Council members on Tuesday voted unanimously to stick to their original plan of marching in the Days of ’47 Parade. They considered boycotting the celebration in recent weeks after organizers turned down Mormons Building Bridges, which seeks to improve relations between Mormons and the gay community.
But they’ll also send a letter urging parade organizers to reconsider their decision, they said.
Days of ’47 organizers last month said such a float could spark too much controversy, distracting from the celebration honoring the Mormon pioneers’ 1847 arrival in the Salt Lake Valley. They say it’s their policy to reject any group that they believe will ignite political debate. But the group says the proposed convertible car would’ve steered clear of political issues.
“Our job is to remember the pioneers, and we don’t want people to have to take positions down the road on this float or that float,” Executive Vice President Greg James told The Associated Press earlier this month. Advocacy groups don’t have a place in the parade, no matter their message, James said. “We make no value judgment on these things.”
The event’s organizers have “quirky” rules, but it makes sense for the council to participate in celebrating the founding of Utah‘s capital city, Councilwoman Lisa Adams said. “We represent Salt Lake City.” Individual members may choose to sit out the July 24 event.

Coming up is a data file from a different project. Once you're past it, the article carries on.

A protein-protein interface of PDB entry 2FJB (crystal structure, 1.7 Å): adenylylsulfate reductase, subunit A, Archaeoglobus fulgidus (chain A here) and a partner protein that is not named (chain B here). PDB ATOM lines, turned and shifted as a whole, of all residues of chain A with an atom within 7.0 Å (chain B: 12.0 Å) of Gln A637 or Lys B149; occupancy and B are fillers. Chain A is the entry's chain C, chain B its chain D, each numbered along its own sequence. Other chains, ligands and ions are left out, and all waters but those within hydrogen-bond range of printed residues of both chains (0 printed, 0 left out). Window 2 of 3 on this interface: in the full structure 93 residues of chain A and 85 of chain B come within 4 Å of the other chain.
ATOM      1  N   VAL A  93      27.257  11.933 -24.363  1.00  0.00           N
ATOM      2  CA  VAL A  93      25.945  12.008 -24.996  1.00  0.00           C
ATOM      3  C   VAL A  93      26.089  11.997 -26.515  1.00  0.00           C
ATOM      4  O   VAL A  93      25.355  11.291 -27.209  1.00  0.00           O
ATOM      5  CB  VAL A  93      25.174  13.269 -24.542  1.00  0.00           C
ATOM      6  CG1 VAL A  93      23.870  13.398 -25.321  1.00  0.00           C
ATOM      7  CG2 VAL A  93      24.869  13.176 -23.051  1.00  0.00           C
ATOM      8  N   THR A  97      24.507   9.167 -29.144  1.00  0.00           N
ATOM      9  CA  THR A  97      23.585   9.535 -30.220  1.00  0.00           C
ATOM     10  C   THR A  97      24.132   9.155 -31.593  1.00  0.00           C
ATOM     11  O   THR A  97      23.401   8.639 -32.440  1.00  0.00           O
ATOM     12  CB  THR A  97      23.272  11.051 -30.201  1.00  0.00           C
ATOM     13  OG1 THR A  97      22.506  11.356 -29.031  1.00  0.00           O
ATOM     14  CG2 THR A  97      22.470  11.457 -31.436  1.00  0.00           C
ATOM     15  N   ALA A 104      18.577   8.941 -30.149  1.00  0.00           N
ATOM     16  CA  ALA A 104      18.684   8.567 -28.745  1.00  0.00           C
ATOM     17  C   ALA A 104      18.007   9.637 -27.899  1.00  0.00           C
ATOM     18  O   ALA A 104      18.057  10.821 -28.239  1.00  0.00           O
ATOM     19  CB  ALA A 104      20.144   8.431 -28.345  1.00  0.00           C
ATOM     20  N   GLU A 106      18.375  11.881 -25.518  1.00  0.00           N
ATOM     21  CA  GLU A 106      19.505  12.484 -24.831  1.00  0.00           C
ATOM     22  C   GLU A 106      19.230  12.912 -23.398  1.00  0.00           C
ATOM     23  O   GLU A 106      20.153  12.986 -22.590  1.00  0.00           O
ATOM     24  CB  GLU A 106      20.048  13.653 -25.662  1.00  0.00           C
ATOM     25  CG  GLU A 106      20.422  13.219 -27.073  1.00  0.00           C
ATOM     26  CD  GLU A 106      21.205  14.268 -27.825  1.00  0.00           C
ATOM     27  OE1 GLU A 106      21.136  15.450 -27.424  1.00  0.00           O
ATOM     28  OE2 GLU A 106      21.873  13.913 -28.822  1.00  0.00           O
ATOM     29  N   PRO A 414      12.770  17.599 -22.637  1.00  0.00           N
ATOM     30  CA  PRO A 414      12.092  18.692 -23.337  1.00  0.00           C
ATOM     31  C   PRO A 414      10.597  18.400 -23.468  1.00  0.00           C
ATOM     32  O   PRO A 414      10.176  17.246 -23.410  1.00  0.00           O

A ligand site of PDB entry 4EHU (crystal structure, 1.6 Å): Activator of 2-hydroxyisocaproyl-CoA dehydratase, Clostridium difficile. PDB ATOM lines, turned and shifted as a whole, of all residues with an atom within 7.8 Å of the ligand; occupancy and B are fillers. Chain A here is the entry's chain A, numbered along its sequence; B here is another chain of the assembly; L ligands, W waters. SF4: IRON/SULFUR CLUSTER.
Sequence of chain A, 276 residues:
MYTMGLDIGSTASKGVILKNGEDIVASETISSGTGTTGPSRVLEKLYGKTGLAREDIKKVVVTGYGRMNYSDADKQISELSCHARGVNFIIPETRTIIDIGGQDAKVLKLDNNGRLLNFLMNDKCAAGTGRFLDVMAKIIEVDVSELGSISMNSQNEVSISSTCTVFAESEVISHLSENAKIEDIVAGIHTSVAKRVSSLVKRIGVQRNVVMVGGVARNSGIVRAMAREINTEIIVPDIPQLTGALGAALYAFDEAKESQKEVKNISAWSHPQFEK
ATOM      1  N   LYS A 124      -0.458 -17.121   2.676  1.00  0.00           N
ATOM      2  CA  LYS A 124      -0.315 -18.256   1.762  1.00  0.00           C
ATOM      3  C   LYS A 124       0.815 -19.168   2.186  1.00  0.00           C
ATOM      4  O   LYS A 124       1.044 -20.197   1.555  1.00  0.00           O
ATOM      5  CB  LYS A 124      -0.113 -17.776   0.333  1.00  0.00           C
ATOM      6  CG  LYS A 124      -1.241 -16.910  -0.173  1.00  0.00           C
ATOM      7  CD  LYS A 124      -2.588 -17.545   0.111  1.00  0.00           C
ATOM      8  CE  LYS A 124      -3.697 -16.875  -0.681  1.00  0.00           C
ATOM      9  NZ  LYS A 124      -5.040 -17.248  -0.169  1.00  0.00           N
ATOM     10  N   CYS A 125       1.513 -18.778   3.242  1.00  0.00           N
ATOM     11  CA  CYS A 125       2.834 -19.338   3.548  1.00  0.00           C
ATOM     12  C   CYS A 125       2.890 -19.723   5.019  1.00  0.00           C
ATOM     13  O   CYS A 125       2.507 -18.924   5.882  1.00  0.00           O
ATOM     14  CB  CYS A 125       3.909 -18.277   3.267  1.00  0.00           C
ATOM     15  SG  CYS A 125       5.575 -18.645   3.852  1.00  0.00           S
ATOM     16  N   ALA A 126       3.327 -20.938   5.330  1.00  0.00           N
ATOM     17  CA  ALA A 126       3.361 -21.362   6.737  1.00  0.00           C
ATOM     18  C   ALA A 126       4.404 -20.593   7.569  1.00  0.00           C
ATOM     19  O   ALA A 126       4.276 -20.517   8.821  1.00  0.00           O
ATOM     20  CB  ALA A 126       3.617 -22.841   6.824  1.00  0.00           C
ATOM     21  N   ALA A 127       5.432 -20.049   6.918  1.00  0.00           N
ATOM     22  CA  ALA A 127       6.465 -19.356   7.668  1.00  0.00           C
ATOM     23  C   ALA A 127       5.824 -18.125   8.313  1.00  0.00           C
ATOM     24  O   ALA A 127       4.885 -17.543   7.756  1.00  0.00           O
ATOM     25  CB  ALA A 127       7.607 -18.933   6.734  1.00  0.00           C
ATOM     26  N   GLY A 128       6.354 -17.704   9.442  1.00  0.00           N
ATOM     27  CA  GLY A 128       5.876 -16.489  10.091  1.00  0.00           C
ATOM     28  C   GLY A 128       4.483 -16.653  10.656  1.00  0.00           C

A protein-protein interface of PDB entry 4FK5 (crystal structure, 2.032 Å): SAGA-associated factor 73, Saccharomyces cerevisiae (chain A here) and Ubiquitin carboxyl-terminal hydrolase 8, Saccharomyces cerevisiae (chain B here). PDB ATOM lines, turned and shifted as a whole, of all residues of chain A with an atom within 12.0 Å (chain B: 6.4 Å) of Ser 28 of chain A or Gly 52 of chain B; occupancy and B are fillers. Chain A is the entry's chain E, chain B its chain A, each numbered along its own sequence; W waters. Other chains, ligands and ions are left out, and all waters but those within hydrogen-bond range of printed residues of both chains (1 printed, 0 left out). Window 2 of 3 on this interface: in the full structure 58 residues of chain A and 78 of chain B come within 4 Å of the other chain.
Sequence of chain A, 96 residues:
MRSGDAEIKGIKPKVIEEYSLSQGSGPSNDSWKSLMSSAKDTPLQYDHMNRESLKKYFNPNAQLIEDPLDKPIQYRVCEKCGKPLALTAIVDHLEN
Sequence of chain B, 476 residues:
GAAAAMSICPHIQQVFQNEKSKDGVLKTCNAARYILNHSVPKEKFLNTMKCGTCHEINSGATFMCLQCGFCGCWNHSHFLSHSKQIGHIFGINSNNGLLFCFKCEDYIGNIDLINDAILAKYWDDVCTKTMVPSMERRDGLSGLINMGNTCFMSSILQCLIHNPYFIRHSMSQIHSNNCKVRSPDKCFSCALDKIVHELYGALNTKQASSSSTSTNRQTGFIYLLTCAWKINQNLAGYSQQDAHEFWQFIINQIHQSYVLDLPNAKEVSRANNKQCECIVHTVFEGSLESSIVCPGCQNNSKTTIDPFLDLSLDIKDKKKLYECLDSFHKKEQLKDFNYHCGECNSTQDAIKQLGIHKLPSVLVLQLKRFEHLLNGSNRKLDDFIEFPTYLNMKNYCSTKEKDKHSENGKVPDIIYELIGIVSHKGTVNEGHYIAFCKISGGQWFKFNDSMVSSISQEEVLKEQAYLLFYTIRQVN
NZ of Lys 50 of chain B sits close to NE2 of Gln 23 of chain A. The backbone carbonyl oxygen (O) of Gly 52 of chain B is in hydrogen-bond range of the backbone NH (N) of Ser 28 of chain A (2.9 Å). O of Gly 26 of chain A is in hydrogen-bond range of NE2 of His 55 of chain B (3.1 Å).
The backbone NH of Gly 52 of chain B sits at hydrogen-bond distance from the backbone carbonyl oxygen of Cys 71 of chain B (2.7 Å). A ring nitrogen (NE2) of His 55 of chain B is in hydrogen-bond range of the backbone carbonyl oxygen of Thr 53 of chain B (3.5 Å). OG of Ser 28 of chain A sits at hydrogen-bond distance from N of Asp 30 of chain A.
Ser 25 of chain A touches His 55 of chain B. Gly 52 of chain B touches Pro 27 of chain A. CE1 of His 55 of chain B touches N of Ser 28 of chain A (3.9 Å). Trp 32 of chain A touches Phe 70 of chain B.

The letter, council members said Tuesday, will cite the city’s nondiscrimination policy that has been endorsed by The Church of Jesus Christ of Latter-day Saints.
Councilwoman Erin Mendenhall and others on Tuesday said that they believed the letter would be more effective than a boycott.
But council member Luke Garrott countered the “suggestion for a boycott is a good one.”
The Salt Lake Tribune reports (http://bit.ly/1oKnLrG) Mormons Building Bridges, founded in 2012, has marched by the hundreds in Utah’s second-largest parade, which takes place during the Utah Pride Festival and celebrates the state’s LGBT residents.
The organization proposed a convertible car of Utah arts, business and other leaders who identify as lesbian, gay, bisexual or transgender and have Mormon heritage. It would have been the group’s first Days of ’47 appearance.
Organizers say about a dozen applications are denied each year.
The parade of 100 floats draws about 250,000 onlookers and a TV audience of about the same size. A private nonprofit runs the parade, but the LDS Church is a large sponsor and its presidents often participate in the event.
The church has not publicly commented on Mormons Building Bridges.
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